ACL Week - Saturday (Day 4)
The second day of the festival again had perfect weather. In the mid 80’s with light breezes and occasional cloud cover, it is hard to imagine better weather conditions. We had lots of holes in our schedule for Saturday and it was going to take some luck to fill those in. And there were mixed results.
We started very lucky, checking out Balmorhea, an instrumental band that spends most of its time writing soundtracks. The music was both beautiful and, at times, intense, with exciting arrangements from their unique lineup. With violin, cello, stand up bass, keyboards, drums and guitar (sometimes banjo or electric bass), they created an exciting sound that got the day going.
Linda, Liz and I moved over to the number 2 stage for Grace Potter and the Nocturnals. When last we saw them, they were playing the tent; blowing the roof off, like nobody since Los Lonely Boys back in 2002. The question was, were they ready for the big stage. The answer was unquestionably yes. Coming out in what can only be described as a Tina Turner outfit with a Tina Turner attitude to boot, Grace isn’t a Tina clone. She’s a rocker and she gave life to that old, tired genre we call classic rock. She had the crowd going wild, and not just the fans in the front row who probably got a bit more of a show than the rest of us (she joked that she didn’t realize how high the stage was). Look out world, Grace is just going to keep getting bigger and better.
Crossing the entire field, it was time to check out the Boss’ favorite young band, New Jersey boys, The Gaslight Anthem. They put on a solid set of what is becoming the New Jersey sound (A little Bruce and a little Jesse Malin, a lot of energy). They had a nice crowd singing along. They are a lot louder than Bruce or Jesse, but their desire to speak to the people is the same. This is another band that is coming on strong.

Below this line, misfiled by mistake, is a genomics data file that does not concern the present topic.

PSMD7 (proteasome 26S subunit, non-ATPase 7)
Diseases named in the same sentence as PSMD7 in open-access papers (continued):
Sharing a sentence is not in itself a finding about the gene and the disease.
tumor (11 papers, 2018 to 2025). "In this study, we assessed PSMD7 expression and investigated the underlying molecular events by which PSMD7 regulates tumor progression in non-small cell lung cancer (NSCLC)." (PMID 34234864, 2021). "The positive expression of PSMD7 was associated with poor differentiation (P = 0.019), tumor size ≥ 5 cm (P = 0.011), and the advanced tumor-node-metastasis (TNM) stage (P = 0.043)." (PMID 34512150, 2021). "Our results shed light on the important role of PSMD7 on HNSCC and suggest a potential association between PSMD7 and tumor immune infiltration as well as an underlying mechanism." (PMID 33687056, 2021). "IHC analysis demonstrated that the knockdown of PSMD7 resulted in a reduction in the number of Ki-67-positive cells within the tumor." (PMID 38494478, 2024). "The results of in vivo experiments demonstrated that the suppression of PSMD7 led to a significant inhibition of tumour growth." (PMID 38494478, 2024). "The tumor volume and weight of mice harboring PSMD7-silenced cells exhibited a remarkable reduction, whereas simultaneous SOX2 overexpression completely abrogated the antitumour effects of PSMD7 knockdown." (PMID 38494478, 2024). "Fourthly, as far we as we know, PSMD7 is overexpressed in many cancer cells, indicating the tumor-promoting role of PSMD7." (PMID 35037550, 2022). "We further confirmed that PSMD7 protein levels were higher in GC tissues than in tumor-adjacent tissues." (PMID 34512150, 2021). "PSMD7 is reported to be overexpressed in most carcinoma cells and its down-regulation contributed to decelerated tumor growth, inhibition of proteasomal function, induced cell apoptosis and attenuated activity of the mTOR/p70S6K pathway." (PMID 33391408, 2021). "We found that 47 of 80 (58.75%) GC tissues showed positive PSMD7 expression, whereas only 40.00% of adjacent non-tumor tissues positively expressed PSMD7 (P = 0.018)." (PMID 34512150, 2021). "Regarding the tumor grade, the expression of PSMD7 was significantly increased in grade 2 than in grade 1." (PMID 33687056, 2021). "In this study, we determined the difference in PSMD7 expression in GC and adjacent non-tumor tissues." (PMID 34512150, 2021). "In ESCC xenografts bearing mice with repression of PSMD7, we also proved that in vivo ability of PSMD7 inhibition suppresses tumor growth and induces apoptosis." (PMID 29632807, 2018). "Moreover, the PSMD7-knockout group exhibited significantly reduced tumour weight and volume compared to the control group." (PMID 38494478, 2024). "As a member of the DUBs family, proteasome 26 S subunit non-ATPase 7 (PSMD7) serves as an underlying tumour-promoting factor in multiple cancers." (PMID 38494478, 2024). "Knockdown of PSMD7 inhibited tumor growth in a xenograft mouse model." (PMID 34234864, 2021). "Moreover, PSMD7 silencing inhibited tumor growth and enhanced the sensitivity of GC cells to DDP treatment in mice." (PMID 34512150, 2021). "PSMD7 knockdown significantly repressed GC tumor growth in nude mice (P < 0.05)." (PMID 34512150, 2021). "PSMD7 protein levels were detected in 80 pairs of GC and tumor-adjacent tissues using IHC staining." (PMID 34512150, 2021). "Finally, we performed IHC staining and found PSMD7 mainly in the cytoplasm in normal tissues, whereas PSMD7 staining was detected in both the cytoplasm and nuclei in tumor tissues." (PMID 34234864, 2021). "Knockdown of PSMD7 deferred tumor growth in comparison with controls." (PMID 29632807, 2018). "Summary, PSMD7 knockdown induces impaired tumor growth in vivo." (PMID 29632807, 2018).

We couldn’t figure out how to fill the biggest hole in our schedule, so off to the football tent we went and watched Alabama lose their hold on the number one ranking. But it was a nice rest, which we would need for what was coming next.
I’ve been waiting to see Gogol Bordello for some time now. I missed them the last time I was here and have been kicking myself ever since. And on this day, I got everything I came for and more. Gogol is best described as gypsy punk. But if you were to pick a band they resemble it would be Flogging Molly. The energy and craziness on stage is the same, if not more so. The crowded was bouncing around, floating people and singing when they were supposed to. They were easily one of the highlights of the festival for me. You get a feel for this in the studio CDs (especially the new one produced by Rick Rubin), but you have to see them to really get the energy they send out. Check them out when they come to your town. You won’t be disappointed.
The crowds were growing and it was time to move on. After some tacos at Maria’s it was off to The Gallery over The Continental Club to see guitar legend Jimmie Vaughan. Jimmie was playing with the Mike Flanigin Trio (can’t remember the drummer’s name) with Mike on organ. Together they put on a potent set of jazz with heavy blues themes. I haven’t been to a jazz show in some time, but they made it sound so good it made me want to get back to the local jazz clubs. The interplay between the three of them made it sound like this was a regular gig for them, but the truth is, they are just that good. The room had a maximum occupancy of 49, so, yes, it was an intimate evening with Jimmie just a few feet in front of me. It was a wonderful way to finish off the evening.